If you notice your hard drive crunching later this month while performing a menial task, fear not: it's just the new Windows Search software creating an index of your files. Microsoft plans to automatically deliver version 4.0 of the software, formerly Windows Desktop Search, to Vista users.
Windows Search 4.0 was released in June and Microsoft says it has "seen a good number of downloads, and a number of positive responses from customers." The advantage over Vista's built-in search function is one of performance, the company claims. The structure of the search index was completely redesigned to speed up locating items on the hard drive and networked PCs.
But not all changes will happen behind the scenes. Version 4.0 will place a new "Deskbar" next to Vista's system tray that makes it possible to perform searches directly from the Windows Taskbar. A pop-up lets users select whether to search locally or on the Web, and choose filtering options.
In BetaNews tests of Windows Search 4.0, we found the software doesn't try to replace the default search engine selected by the user, a good move considering it may soon be on over 100 million PCs. Microsoft has also attempted to make the transition fairly painless, promising, "the indexing process doesn't take too long and won't lock your PC."
Responses from users have been generally positive, although Windows Search 4.0 isn't without its quirks. You have to manually change between searching between files and e-mail, and networked drives aren't indexed by default because it requires Windows Search to be installed on each system. A lack of results can also bring up strange error messages, one BetaNews reader reported.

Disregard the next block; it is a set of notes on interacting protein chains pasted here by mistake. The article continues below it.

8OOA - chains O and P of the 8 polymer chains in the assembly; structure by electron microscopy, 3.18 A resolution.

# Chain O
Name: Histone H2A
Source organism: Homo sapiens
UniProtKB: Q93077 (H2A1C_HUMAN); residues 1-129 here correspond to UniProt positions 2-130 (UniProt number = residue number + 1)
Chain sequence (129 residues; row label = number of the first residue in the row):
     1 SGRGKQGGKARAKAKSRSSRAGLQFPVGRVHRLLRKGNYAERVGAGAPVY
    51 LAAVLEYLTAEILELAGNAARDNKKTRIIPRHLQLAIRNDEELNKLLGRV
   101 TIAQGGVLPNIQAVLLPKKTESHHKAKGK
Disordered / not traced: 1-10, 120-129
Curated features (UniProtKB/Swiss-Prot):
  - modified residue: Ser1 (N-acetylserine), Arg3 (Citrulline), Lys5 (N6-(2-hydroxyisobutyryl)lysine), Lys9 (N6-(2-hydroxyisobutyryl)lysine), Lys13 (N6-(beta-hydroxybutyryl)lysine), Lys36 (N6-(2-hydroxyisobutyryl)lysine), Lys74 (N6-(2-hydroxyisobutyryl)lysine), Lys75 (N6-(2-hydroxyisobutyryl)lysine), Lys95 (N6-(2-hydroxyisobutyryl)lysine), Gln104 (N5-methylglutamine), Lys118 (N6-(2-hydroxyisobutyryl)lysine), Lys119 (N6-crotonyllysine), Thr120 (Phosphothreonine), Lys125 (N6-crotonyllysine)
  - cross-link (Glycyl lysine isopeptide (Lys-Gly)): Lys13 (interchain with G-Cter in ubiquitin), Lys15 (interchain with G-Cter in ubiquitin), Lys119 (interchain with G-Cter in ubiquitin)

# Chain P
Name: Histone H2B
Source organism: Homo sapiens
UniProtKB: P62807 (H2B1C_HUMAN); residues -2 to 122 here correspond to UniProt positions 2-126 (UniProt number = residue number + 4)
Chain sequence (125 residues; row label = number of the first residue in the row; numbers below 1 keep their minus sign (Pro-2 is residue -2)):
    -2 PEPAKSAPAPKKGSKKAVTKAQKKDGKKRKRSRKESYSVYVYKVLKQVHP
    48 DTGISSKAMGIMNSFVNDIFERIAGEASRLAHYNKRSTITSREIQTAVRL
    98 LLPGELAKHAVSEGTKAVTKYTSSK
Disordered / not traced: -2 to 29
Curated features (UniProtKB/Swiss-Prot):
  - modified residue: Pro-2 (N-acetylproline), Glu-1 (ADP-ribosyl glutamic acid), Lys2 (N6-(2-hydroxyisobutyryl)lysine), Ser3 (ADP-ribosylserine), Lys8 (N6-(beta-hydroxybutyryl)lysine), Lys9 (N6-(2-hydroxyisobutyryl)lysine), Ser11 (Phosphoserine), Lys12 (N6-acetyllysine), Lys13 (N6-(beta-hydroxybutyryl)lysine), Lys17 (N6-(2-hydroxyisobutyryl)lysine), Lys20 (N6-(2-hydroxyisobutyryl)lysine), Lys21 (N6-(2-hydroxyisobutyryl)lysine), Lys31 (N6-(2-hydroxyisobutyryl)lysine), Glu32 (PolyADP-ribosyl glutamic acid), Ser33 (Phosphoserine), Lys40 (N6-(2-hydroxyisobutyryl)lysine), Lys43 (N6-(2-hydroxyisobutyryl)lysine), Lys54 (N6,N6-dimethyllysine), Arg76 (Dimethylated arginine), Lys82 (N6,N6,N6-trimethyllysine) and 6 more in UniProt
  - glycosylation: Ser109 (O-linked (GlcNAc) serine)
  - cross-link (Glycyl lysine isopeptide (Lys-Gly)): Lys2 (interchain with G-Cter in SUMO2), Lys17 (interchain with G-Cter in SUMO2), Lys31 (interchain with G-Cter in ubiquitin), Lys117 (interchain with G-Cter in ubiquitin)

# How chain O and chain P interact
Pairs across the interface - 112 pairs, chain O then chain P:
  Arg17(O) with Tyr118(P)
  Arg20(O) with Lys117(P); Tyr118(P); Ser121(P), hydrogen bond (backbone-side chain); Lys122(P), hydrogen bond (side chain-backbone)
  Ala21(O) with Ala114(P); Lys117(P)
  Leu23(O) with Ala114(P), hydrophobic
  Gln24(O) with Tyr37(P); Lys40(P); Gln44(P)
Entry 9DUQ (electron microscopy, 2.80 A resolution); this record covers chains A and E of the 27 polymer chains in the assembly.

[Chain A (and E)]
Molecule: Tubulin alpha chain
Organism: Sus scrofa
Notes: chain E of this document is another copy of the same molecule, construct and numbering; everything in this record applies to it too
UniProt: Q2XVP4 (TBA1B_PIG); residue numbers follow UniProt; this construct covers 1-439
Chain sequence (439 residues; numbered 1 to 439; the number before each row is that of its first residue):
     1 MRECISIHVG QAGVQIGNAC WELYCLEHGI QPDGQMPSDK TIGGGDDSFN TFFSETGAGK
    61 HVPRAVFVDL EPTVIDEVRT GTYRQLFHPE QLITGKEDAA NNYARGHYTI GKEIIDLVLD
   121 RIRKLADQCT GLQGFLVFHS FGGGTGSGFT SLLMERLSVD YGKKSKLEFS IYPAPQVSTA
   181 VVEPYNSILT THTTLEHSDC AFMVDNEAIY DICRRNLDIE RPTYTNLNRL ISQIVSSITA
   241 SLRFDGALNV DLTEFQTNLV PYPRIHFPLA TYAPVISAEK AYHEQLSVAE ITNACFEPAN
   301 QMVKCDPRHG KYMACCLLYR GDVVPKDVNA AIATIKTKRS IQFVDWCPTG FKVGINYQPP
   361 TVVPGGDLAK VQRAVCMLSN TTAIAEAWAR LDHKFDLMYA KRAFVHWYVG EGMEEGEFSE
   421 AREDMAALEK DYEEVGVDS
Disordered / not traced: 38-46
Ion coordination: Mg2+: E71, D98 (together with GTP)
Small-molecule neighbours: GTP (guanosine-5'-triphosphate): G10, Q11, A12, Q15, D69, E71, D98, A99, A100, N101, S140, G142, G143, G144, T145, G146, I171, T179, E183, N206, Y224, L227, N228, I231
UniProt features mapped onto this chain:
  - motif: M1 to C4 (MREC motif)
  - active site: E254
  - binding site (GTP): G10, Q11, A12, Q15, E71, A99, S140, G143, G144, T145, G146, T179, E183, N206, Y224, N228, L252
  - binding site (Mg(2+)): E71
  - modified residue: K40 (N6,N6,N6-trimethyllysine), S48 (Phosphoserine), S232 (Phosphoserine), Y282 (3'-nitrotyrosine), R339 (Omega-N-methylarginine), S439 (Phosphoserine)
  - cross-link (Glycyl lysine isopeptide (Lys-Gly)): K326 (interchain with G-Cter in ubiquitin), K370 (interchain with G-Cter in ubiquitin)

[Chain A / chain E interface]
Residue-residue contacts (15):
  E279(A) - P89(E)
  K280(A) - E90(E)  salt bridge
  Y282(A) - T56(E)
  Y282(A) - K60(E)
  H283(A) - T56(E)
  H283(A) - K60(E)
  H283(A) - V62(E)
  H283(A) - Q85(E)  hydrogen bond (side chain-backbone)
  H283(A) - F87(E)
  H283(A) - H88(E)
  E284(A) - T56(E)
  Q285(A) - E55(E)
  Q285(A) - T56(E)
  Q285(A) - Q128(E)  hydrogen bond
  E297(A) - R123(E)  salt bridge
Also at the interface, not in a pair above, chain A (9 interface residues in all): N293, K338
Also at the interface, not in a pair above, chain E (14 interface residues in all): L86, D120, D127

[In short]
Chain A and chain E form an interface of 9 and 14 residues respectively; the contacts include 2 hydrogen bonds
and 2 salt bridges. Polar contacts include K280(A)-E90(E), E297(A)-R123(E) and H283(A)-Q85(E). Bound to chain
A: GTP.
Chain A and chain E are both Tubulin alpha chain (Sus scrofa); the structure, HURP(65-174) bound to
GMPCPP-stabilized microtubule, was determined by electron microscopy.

So who gets Windows Search 4.0 and the Deskbar later this month? Windows XP users will find it as an optional update that must be installed manually. It will be delivered to Windows Vista users as a "Recommended" update, which are installed by default on Vista systems. In order to opt-out of receiving the replacement search, users must uncheck the box in the settings for Automatic Updates.
Because of the huge number of computer running Vista, Microsoft says "the automatic update may not come to your machine for some time. The update will go to a small percentage of Windows users each day, the percentage increasing gradually." Microsoft has published a support article detailing how organizations can block the installation of Windows Search 4.0, although it involves creating a batch script that inserts a key into the registry -- not a simple process. Those utilizing WSUS for updates don't need to worry just yet, as they won't see the new search until later this year, when Microsoft will provide more details about delivery.